Rich has been under increasing Democratic Party pressure to back out of the primary against party favorite Charlie Crist, who was a Republican all his life until 2010, then switched to independent, then in 2012 to Democrat. Rich has consistently vowed not to quit.

“I am the only true Democrat in this race. Those who have known me over the years know I will work hard for Democratic principles and the people of Florida,” she has said.

DEMOCRATS STILL FACE TOUGH ODDS TO WIN IN SOUTHWEST FLORIDA via Jenna Buzzacco-Foerster of the Naples Daily News

If you want to know how tough it is to get a Democrat elected in Southwest Florida, just look at the numbers.

There are twice as many registered Republicans than Democrats in Collier County; even third party or no party affiliation voters outnumber those who identify themselves as politically left of center.

The last time a Democratic presidential candidate won Collier was 1952; the last Democrat to represent Lee County in the state House left office in 1998. And don’t even ask about Congress; few seem to know when the last time a Democrat represented the area in Washington, D.C.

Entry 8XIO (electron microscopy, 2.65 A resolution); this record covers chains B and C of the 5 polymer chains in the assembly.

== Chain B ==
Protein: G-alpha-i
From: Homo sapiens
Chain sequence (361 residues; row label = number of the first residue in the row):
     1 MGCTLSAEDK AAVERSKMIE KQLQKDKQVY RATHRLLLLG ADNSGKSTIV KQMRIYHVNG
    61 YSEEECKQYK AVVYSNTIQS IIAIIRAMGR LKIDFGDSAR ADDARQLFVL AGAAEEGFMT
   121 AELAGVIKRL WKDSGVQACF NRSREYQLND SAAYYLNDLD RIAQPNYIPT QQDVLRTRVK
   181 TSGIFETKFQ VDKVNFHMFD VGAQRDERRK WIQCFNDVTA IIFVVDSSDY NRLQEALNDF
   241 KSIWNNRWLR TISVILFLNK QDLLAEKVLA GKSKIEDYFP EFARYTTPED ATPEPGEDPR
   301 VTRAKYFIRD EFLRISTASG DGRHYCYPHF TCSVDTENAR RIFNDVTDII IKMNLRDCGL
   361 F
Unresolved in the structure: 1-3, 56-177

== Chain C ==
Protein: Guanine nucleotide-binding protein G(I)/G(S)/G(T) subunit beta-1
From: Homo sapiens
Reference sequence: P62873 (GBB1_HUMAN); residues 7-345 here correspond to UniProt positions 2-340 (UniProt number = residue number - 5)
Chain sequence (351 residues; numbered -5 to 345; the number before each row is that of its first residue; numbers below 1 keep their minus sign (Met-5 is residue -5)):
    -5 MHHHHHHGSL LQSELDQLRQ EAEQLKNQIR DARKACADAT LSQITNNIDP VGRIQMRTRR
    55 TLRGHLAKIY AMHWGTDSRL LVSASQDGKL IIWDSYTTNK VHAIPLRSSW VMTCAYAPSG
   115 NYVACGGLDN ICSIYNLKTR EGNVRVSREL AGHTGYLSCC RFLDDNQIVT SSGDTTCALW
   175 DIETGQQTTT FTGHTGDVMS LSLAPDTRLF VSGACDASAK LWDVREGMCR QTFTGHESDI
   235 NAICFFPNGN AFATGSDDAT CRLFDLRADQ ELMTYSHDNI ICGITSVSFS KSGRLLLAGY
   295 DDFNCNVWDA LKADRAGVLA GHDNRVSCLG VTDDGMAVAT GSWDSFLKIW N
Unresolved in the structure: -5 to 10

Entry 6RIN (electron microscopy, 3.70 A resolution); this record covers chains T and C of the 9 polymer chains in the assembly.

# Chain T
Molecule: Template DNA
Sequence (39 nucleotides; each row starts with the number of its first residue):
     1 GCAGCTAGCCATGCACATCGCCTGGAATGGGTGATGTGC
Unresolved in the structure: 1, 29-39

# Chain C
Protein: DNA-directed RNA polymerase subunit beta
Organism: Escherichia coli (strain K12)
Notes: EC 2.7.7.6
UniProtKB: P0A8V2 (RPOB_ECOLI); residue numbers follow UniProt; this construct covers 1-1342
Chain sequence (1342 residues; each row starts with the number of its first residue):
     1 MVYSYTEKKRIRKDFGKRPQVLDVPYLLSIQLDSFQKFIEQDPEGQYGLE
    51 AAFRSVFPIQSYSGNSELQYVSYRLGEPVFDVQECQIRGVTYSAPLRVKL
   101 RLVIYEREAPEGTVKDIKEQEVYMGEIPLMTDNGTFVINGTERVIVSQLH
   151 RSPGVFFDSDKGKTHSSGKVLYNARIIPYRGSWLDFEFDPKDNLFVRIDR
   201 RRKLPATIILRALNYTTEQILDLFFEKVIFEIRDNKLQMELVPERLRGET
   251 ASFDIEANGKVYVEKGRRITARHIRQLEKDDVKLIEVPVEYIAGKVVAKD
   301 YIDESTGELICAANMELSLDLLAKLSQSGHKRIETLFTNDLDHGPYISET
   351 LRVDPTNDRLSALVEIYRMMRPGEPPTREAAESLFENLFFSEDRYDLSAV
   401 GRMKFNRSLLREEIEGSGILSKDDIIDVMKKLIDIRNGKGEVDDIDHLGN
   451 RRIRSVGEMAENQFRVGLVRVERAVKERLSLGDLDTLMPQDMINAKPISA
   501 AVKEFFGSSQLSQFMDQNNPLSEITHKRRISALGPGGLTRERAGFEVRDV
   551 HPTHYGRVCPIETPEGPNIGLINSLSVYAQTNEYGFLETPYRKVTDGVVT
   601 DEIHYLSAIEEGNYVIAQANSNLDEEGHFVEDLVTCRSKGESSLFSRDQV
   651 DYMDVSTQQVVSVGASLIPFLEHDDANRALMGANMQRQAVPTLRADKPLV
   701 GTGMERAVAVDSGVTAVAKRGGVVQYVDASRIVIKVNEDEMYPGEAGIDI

Yet even with the odds stacked against them, divisions in the Republican Party and the growing number of independent voters could someday mean Democratic success at the ballot box, some political observers said. Cape Coral Democrat April Freeman may be a good bet in 2014, as long as Democrats and independents head to the polls and are on her side, they said.

“We have to get the Democrats out to vote,” said Mickey Gargan, a Collier County Democrat.


Voters dissatisfied with the two major parties are helping rewrite the political script in Florida, and they will force traditional campaigns to alter their strategies moving forward.

Since 2010, Florida’s voter rolls have expanded by 546,985. Of that increase, 78 percent registered with parties other than the Republicans or Democrats.

Put another way, since the last governor’s race, registration of voters with no major party affiliation increased by 17 percent. During that time period, the registration increase has been 2 percent for Republicans and 0.3 percent for Democrats, state Division of Elections data shows.